Fiscal impacts affect taxpayers. Assessment of them looks at the additional tax revenues generated by migrants and then compares these with the amount of public spending on those public services, like health or education, which migrants consume. Estimates of the net fiscal impact range from the positive to the negative, but all are characterized by being extremely small in relation to the size of the overall UK fiscal deficit – which, in 2011-12, is projected at around £120 billion. Table 1 shows a number of estimates produced in recent years by various researchers:
Table 12: Estimates of the Net Fiscal Impact of Immigration
|Research Source||Net Fiscal Contribution (£ billion)||Year|
|Home Office (2002)||2.5||1999-2000|
|Prof. Robert Rowthorn (2008)||0.6||2003-4|
These estimates are different because of differences in assumptions used – for example, whether expenditure on children who have one migrant parent should be wholly allocated to the UK-born population when calculating fiscal impacts. Leaving differences aside, what all these estimates suggest is that any impacts, positive or negative, are likely to be very small.
6.1 House of Lords Report
The study noted that in determining whether immigrants have a negative or positive impact on public finances, any calculation is very sensitive to what costs and benefits are measured. There has been disagreement in particular about what costs should be included and whether allowance should be made for cost impacts specific to migrants – for example, the cost of providing translation services or extra educational resources for people whose first language is not English.
The report noted (Para 131-2) (Click here):
“131. Professor Rowthorn showed that the results of fiscal impact studies depend not only on the treatment of children but also on a range of other factors including, for example, whether a proportion of defence costs are attributed to migrants. Different treatment of these factors leads to various estimates for the net fiscal impact of immigrants, ranging from -£5.3 billion to +£2.6 billion for 2003–04. Although it is “difficult to obtain an accurate picture of how immigration has affected public finances”, Professor Rowthorn concluded that the potential fiscal impact is small relative to the size of the total economy, ranging from the equivalent of -0.47% to +0.23% of GDP (p.6).”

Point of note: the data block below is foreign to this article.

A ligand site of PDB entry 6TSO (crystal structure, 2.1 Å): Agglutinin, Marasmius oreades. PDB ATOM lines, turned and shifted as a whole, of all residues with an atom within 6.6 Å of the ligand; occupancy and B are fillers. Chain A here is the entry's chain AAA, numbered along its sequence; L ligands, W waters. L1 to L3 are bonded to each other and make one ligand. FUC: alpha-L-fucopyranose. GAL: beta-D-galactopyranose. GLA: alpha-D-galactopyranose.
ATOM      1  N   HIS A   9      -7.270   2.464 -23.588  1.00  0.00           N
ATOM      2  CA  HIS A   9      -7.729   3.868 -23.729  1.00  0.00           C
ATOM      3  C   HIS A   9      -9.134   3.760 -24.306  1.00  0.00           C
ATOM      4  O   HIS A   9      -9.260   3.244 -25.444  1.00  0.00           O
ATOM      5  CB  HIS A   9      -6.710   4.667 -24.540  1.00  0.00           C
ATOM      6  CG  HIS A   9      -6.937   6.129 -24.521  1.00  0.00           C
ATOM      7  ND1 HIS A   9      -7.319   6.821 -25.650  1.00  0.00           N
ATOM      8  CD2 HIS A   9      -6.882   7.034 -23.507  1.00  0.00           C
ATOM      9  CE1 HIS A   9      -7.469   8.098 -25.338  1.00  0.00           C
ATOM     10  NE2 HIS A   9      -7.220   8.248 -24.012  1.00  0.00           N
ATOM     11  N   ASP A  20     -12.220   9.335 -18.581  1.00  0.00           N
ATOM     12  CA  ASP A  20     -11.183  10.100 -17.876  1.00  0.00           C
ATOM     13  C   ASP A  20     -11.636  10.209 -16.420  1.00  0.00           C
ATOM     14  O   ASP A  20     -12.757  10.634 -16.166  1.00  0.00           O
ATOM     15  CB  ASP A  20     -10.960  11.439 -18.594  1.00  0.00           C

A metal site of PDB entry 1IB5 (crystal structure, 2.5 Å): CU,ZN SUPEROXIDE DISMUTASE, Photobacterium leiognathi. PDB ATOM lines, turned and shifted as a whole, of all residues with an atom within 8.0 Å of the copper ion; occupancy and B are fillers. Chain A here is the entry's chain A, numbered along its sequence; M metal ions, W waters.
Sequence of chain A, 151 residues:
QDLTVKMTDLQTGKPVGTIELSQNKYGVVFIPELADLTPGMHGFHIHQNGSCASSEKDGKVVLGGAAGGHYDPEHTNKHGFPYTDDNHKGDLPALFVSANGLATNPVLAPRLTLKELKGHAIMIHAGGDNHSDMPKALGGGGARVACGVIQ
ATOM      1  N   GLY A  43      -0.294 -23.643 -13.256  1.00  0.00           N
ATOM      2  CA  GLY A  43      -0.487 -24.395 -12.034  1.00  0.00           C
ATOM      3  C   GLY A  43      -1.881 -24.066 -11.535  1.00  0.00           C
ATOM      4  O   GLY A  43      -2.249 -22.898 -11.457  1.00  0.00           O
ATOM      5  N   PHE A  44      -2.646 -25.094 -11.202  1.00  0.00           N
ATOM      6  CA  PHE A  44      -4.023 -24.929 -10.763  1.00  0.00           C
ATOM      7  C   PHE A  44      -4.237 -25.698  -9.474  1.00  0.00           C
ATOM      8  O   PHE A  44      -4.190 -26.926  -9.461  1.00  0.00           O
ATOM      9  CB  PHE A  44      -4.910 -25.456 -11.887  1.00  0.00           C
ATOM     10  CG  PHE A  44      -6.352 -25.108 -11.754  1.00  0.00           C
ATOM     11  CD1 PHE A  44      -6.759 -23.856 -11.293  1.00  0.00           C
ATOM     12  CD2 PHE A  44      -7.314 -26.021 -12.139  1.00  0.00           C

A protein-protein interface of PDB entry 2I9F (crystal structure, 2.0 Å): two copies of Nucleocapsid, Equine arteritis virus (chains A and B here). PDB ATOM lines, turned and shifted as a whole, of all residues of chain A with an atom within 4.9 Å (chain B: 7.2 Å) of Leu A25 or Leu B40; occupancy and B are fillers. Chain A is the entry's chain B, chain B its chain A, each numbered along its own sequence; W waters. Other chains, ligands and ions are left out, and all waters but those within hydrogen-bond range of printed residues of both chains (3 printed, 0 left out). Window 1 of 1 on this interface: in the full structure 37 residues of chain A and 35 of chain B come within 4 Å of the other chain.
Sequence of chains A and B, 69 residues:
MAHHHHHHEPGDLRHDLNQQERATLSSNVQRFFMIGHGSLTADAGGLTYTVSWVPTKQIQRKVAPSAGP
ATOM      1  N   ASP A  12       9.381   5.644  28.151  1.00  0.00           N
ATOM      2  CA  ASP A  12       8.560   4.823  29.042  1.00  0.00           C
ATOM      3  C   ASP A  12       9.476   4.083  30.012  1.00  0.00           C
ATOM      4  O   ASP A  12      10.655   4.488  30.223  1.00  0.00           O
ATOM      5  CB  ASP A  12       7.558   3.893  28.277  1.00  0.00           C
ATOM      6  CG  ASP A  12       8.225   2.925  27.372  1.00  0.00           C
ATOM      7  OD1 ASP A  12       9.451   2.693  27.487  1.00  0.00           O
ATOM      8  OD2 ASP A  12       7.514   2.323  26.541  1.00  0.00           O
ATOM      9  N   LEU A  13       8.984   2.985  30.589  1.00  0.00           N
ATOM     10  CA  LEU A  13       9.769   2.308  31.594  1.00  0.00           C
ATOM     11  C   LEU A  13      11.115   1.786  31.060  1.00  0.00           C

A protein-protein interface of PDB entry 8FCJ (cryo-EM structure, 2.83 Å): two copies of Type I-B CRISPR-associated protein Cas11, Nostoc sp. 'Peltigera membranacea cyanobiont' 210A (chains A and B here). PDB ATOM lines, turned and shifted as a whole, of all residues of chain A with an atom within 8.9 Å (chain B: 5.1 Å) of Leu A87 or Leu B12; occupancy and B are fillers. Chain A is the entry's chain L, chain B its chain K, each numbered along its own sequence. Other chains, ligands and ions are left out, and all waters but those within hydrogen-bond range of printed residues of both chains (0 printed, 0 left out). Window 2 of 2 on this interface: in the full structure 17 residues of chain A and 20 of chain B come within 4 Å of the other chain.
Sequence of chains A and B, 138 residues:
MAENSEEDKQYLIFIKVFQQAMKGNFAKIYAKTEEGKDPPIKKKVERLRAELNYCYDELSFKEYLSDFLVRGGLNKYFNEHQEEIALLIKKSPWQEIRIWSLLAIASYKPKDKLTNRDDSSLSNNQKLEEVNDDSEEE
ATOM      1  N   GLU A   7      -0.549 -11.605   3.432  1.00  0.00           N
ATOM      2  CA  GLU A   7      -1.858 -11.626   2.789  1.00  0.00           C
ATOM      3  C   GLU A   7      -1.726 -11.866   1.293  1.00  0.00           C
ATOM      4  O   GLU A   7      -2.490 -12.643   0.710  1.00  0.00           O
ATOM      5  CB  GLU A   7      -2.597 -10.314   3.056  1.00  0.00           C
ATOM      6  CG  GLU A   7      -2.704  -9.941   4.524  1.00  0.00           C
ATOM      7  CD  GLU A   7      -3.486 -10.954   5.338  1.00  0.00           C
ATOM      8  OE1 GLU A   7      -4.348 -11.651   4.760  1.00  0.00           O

“…the fiscal impact  is small compared to GDP and cannot be used to justify large-scale immigration”.
6.2 Migration Advisory Committee
In analysing any fiscal impacts, the MAC only looked at an atypical category of migrants – those skilled migrants in Tiers 1 & 2 of the Points Based System. Their report concluded that because of the high employment and earnings of workers in these categories, and their relatively youthful profile, it was “highly likely on average” that migrants in these categories would make a positive net fiscal contribution, without however being able to estimate the scale of this contribution.
The report also noted (Para. 7.132) (Click here):
“Tier 1 and 2 migrants will age and, if they remain in the UK permanently, will make a greater call on state services that are increasingly consumed with age, such as pensions and healthcare. Temporary migration is more likely to have a positive effect on government finances than migration leading to settlement.”
7. Data Sources
7.1 Migration Advisory Committee
The key source for understanding the economic and fiscal impacts of migration is Chapter 7 of the November 2010 report of the Migration Advisory Committee (MAC) – Limits on Migration:
The follow-up report by the MAC – Analysis of the Impacts of Migration – argues that non-EU migration into the UK has had a negative impact on the employment of UK-born members of the labour force:
7.2 House of Lords – Economic Affairs Committee
Another authoritative study of the impacts of immigration is the study by the Economic Affairs Committee of the House of Lords published in April 2008 – The Economic Impact of Immigration:
7.3 National Institute of Economic and Social Research
Labour mobility within the EU – the impact of enlargement and the functioning of the transitional arrangements – Discussion Paper No. 379 - NIESR, April 2011:
7.4 Department for Communities and Local Government
International Migration and Rural Economies – DCLG, March 2011:
7.5 Office for National Statistics
Labour Market Statistics June 2012:
Updated 6 July, 2012